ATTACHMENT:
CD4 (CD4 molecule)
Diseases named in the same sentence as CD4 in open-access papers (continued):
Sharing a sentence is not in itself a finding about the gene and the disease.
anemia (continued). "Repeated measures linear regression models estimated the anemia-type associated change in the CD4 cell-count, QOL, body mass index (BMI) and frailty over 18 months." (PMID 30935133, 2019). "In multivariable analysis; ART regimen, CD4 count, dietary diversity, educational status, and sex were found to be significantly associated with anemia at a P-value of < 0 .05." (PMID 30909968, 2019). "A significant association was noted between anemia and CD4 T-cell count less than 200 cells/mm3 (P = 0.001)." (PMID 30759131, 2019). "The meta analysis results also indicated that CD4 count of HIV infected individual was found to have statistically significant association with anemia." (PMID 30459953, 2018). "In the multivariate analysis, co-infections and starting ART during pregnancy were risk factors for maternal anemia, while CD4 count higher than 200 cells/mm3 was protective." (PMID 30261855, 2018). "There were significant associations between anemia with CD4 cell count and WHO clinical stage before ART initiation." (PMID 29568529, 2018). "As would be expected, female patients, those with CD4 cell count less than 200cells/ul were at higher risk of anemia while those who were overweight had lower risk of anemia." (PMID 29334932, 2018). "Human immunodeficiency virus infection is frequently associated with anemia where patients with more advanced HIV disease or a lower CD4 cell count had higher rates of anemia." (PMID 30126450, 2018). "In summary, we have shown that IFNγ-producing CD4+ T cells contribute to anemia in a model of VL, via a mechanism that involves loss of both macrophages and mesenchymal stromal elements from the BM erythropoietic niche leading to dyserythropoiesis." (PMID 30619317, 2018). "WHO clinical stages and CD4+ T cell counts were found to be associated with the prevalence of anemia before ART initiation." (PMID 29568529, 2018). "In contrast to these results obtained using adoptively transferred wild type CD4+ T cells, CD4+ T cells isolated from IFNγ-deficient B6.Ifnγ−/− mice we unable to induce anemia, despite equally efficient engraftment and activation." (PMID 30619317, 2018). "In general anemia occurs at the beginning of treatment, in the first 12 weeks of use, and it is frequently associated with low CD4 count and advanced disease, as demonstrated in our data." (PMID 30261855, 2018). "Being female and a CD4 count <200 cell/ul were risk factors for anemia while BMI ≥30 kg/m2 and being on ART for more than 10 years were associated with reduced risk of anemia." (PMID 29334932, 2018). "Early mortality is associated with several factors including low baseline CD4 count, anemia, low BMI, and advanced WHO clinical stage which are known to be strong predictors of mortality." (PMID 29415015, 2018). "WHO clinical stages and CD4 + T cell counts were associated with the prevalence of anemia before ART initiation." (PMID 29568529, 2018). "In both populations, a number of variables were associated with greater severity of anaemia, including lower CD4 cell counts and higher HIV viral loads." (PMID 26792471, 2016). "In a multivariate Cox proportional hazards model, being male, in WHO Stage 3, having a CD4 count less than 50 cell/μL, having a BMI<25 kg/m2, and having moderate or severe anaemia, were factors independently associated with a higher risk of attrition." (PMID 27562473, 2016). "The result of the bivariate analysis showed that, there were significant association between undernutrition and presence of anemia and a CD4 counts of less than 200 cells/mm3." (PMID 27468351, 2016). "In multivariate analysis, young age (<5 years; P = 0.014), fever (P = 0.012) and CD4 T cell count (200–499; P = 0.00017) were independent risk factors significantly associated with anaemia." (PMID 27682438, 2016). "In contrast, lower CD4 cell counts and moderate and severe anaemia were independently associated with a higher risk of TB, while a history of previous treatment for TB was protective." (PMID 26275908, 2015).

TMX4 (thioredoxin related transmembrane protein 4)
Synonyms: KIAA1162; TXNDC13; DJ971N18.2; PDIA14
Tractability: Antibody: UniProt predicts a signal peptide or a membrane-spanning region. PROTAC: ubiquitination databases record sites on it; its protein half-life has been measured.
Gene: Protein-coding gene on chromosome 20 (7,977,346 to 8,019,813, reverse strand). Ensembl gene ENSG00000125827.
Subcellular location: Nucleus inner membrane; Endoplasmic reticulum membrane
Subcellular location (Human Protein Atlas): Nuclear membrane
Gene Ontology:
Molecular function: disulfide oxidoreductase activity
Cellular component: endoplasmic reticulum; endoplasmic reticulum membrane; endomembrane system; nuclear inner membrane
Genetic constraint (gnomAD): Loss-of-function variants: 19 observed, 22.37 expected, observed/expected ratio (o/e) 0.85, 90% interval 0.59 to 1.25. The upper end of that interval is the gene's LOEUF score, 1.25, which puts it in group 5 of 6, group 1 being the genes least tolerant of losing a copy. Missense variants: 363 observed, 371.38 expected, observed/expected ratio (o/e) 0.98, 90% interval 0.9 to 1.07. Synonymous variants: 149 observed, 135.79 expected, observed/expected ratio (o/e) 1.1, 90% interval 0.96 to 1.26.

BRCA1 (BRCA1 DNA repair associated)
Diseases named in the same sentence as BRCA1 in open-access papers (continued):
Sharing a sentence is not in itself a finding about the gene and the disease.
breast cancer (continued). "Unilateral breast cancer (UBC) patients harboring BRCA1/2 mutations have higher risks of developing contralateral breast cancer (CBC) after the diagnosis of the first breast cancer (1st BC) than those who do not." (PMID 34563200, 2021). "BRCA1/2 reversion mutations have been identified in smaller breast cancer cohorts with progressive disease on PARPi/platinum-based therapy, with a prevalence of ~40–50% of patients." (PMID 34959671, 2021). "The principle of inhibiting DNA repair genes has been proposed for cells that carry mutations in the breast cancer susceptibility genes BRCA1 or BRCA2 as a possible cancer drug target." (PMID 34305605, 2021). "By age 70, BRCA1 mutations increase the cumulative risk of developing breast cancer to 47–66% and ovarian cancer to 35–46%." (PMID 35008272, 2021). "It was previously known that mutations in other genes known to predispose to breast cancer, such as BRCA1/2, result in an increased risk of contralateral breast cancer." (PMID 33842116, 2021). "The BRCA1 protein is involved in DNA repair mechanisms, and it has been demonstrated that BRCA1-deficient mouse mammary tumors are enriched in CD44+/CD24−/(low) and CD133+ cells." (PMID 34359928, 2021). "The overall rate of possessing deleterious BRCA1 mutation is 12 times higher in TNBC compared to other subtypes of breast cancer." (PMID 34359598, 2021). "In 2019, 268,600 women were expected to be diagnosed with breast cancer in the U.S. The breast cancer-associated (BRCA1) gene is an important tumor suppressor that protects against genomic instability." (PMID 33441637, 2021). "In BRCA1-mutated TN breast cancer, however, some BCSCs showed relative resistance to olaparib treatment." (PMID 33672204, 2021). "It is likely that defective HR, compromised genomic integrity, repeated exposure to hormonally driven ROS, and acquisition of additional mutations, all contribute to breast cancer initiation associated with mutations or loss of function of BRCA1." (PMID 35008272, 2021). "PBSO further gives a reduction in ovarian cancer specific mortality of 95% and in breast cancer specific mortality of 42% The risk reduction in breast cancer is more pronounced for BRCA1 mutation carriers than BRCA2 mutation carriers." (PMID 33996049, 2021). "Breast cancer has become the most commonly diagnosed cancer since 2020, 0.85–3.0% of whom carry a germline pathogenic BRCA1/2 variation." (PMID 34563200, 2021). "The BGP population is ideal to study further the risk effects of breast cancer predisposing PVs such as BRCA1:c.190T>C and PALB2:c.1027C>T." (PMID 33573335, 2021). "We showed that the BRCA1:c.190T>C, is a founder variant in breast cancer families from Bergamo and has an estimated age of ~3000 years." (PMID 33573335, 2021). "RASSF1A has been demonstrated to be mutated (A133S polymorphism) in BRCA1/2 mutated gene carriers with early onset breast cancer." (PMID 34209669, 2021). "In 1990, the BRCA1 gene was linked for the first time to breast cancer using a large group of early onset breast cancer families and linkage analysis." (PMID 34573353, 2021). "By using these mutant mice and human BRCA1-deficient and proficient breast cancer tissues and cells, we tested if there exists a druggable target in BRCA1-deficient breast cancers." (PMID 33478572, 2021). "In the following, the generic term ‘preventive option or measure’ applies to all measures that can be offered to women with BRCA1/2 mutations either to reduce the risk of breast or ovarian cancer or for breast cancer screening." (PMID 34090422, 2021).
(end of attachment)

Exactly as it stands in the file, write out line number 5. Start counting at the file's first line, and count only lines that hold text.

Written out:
TMX4 (thioredoxin related transmembrane protein 4)